Sharing the advantages and disadvantages of mining industry, this village, with a population of upwards of 4,000, mostly connected with mining operations, has reaped a wonderful spiritual blessing. By the end of three weeks of prayer in the United Presbyterian Church, many had been crying out, "What must I do to be saved?" and a few had decided for Christ. These meetings were suspended, from a variety of causes, but a band of laymen formed themselves into an evangelistic committee, under whose auspices the work has continued since the month of April.
It is computed that upwards of 400 have come under conversion or one in every ten of the population. These are of all ages, from twelve to eighty, but the majority are young men and women.
The meetings have been well attended, on week-nights by from 200 to 300, and on Sabbath evenings by, on an average; 700. Inquiry meetings until of late succeeded every service, and many took advantage of them. On certain occasions as many as fifty anxious have been spoken to. Such meetings have been highly blessed, the workers at these after-meetings being members of the committee and intelligent young converts.
Cottage meetings are instituted all over the place, which promise to be well attended.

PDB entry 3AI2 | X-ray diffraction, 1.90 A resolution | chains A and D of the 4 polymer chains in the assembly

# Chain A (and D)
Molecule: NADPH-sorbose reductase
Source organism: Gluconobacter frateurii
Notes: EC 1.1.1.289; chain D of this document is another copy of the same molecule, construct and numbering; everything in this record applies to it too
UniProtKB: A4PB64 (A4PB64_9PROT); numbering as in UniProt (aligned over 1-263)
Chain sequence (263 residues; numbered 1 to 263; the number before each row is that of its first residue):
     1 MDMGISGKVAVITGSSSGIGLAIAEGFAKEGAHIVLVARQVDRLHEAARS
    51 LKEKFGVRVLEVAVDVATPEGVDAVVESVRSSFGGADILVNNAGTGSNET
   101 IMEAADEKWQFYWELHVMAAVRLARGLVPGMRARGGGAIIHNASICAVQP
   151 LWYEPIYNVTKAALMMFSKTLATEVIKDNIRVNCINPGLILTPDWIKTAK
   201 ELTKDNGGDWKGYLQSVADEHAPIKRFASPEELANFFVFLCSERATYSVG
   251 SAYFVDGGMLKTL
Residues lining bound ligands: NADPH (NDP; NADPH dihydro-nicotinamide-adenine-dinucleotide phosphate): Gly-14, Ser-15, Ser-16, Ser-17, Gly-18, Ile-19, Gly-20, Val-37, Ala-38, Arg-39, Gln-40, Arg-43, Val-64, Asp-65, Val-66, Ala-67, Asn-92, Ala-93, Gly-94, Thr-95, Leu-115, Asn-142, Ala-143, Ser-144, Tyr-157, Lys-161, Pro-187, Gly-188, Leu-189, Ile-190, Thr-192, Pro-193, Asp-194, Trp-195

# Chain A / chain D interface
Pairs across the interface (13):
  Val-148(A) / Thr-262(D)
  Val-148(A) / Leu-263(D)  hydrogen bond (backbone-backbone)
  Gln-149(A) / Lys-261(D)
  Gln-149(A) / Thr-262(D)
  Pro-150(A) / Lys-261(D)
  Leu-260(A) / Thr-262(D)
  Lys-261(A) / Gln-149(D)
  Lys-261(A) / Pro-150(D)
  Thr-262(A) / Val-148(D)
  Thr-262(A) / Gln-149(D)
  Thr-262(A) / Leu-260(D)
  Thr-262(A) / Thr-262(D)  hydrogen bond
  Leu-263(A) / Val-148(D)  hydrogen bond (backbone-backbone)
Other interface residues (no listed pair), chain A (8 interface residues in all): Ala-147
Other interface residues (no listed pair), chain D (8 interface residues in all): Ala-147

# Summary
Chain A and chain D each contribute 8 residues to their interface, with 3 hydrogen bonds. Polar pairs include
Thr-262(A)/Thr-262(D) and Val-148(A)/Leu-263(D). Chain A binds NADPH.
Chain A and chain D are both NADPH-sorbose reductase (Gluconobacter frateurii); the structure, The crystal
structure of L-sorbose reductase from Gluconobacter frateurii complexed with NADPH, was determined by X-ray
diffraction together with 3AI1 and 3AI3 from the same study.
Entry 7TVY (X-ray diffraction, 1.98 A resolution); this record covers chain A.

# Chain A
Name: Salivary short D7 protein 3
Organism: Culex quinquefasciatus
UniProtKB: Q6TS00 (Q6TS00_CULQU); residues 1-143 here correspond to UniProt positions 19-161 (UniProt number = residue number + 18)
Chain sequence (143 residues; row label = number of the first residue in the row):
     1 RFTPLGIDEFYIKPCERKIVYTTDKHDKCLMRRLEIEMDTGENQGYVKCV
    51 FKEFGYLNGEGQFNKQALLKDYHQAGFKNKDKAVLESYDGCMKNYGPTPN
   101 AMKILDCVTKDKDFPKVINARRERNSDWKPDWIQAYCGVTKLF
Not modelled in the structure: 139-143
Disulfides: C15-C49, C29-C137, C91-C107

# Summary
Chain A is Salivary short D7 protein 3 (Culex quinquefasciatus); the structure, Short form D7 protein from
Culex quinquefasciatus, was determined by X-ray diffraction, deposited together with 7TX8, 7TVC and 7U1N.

"The Christian," October 29th, 1874.
THIS village is at present, and for nine months past has been, enjoying a large spiritual blessing. Evangelistic work is carried on by a committee of laymen, representing all denominations who avoid everything in the shape of proselytising. The blessing which has attended the labours of the American Evangelists, Messrs Moody and Sankey early reached this place. Not a few were to be found inquiring, "What must I do to be saved?" and a good many professed to receive Christ as their Saviour. Since that time special services have been kept up. At present Mr D M Cameron, an evangelist of the United Presbyterian Church is labouring here with every appearance of good results. His labours are highly appreciated. Services are conducted in the Good Templars Hall every night of the week (Wednesday excepted), and are followed by inquiry meetings, which are largely taken advantage of.
The gospel presented in simplicity, passages of the word and the singing of it in hymns, appear to have all been blessed. After nine months the interest is unabated; young and old seem to be daily pressing into the Kingdom. Our Wednesday work consists of cottage prayer meetings, fourteen of which are carried on in the town, besides others in surrounding villages, the attendance in the aggregate being over 300. At one small colliery hamlet great earnestness is apparent. The people had been in general careless non-church-goers, many of them improvident and dissipated, but many are now regular attendants at the daily worship, a few have publicly professed to be Christ's, and in several of the houses prayer meetings are regularly
held. Ninety, young and old, were present at one of these. A children's meeting, begun in July, is held each Saturday evening, the attendance varying from 100 to 300; some interesting cases could be reported in connection with this. It is expected that Mr Cameron's labours will continue to the end of January. The committee solicit the prayers of God's people that the work may be extended and deepened and that many more may be brought into the fold.
"Times of Blessing," Dec 24th, 1874.